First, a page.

Sample pathology report
  • Pelvic mass, excision:
    • Multiloculated peritoneal inclusion cysts (6.5 cm) (see comment)
    • Comment: On microscopic examination of this multiloculated cystic lesion, individual cysts are lined by bland, flattened mesothelial cells. Mitoses are not identified. The cysts are separated by fibrous septa with patchy chronic inflammation. There is no infiltration of underlying tissues. The gross and microscopic findings are most consistent with a diagnosis of multiloculated peritoneal inclusion cyst (previously termed multicystic mesothelioma). Although peritoneal inclusion cysts are generally regarded as benign, local recurrence has been documented in up to 50% of cases. Recurrence is more common after incomplete excision. Progression to malignant mesothelioma has been reported in exceptionally rare cases. Clinical and radiographic correlation is advised with appropriate clinical follow up.
Differential diagnosis
Additional references
Board review style question #1

A 36 year old woman presents with pelvic discomfort, worsening over 6 months. Transvaginal ultrasound shows a multicystic lesion involving the cul de sac, left uterine adnexa and rectal serosa. The lesion is resected by laparoscopy. A representative H&E stained slide is shown. The cyst lining cells are positive for cytokeratin AE1 / AE3, calretinin and WT1 and negative for MOC31. The lesion is extensively sampled and no infiltrative growth is identified. Which of following is true?

  1. ~70% of such lesions harbor BAP1 mutations
  2. Complex copy number alterations are characteristic of such lesions
  3. Excision is curative; no clinical follow up is required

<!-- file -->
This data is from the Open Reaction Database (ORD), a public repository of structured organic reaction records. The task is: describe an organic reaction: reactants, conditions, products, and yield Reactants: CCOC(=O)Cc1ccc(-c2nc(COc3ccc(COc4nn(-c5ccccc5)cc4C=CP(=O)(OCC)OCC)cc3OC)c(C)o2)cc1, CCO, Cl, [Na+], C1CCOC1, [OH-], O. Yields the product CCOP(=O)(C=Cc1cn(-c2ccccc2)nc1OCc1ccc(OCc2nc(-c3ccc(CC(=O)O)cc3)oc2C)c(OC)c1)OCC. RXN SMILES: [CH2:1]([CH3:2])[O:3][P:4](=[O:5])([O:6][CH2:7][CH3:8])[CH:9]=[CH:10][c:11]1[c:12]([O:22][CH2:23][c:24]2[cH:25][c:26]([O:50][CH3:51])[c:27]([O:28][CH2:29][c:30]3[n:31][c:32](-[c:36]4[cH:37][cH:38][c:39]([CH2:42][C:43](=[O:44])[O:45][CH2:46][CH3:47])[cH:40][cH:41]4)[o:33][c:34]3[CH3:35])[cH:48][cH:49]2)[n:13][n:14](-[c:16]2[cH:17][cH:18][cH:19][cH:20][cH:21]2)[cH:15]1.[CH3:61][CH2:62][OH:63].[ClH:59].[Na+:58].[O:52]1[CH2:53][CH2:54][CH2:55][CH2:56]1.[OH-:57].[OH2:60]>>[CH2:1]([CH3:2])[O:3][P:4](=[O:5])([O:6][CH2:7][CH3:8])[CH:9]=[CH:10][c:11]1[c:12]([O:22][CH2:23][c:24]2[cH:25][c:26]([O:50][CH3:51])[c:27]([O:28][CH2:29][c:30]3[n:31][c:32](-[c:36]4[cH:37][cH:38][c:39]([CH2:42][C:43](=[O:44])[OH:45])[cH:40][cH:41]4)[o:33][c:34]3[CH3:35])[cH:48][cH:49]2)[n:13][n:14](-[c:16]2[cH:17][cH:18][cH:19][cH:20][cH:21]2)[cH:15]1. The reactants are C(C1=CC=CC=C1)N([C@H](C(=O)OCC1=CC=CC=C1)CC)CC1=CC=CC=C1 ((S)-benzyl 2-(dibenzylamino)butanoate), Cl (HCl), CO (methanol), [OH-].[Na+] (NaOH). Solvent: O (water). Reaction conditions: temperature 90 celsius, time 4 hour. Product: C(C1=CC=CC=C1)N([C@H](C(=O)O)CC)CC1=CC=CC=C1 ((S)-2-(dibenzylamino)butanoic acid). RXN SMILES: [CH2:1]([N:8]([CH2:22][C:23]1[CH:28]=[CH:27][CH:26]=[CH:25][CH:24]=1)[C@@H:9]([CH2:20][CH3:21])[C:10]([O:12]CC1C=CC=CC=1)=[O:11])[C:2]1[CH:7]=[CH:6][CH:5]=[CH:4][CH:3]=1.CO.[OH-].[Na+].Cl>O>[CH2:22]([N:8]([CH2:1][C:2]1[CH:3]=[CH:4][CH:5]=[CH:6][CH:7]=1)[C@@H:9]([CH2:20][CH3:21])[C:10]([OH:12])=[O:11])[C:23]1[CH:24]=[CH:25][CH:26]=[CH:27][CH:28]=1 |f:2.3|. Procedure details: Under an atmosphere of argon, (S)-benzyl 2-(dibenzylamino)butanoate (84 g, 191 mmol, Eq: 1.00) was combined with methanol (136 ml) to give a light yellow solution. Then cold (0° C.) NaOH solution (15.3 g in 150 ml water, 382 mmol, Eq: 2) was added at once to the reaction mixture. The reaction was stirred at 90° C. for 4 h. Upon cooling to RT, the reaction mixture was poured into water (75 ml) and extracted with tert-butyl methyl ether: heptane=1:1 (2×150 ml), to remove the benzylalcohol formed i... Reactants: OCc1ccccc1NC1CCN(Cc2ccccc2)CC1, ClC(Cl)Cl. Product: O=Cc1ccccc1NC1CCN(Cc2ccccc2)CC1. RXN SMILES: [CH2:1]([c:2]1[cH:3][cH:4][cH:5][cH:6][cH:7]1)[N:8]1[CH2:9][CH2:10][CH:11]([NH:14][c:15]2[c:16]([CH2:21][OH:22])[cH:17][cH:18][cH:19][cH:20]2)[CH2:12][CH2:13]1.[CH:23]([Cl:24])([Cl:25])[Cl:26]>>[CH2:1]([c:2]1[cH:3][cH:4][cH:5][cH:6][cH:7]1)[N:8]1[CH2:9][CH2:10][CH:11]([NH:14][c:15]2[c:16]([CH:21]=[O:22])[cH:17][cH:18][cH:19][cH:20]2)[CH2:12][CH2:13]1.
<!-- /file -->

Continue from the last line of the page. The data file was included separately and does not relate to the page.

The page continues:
4. Local recurrence affects ~50% of patients
  5. Men are affected ~4 times as often as women
Board review style answer #1
D. Local recurrence affects ~50% of patients. This is a multiloculated peritoneal inclusion cyst. The published literature and WHO blue book indicate a local recurrence rate as high as 50% (answer D). Answer A is incorrect as peritoneal inclusion cysts lack BAP1 mutations; rather, ~70% of peritoneal mesotheliomas harbor BAP1 mutations. Answer B is incorrect because peritoneal inclusion cysts lack recurrent copy number alterations. The molecular underpinnings of these lesions remain uncertain. Answer C is incorrect as the potential for local recurrence (particularly in larger multiloculated lesions) warrants clinical follow up. Answer E is incorrect as peritoneal inclusion cysts predominantly affect women, not men.

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Reference: Peritoneal inclusion cyst
Board review style question #2

Which of the following statements regarding peritoneal inclusion cysts is true?

  1. ~20% of patients progress to malignant mesothelioma over 10 years
  2. 40 - 50% of lesions harbor homozygous deletion of CDKN2A
  3. > 90% of lesions express estrogen receptor and progesterone receptor
  4. Destructive infiltration of underlying structures (e.g., omental fat) is seen in ~33% of cases and does not affect prognosis
  5. Surgical excision is considered the mainstay of treatment
Board review style answer #2
E. Surgical excision is considered the mainstay of treatment. Answer A is incorrect. Although the literature contains rare reports of apparent progression from peritoneal inclusion cyst to malignant mesothelioma, the rate of progression is much lower than 20%. Answer B is incorrect as peritoneal inclusion cysts lack CDKN2A deletions. Instead, ~40 - 50% of pleural mesotheliomas harbor CDKN2A deletion. Answer C is incorrect as ER and PR expression are rarely seen in peritoneal inclusion cysts. Answer D is incorrect as peritoneal inclusion cysts lack destructive invasion of underlying tissues. The presence of destructive invasion is consistent with a diagnosis of mesothelioma.

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Reference: Peritoneal inclusion cyst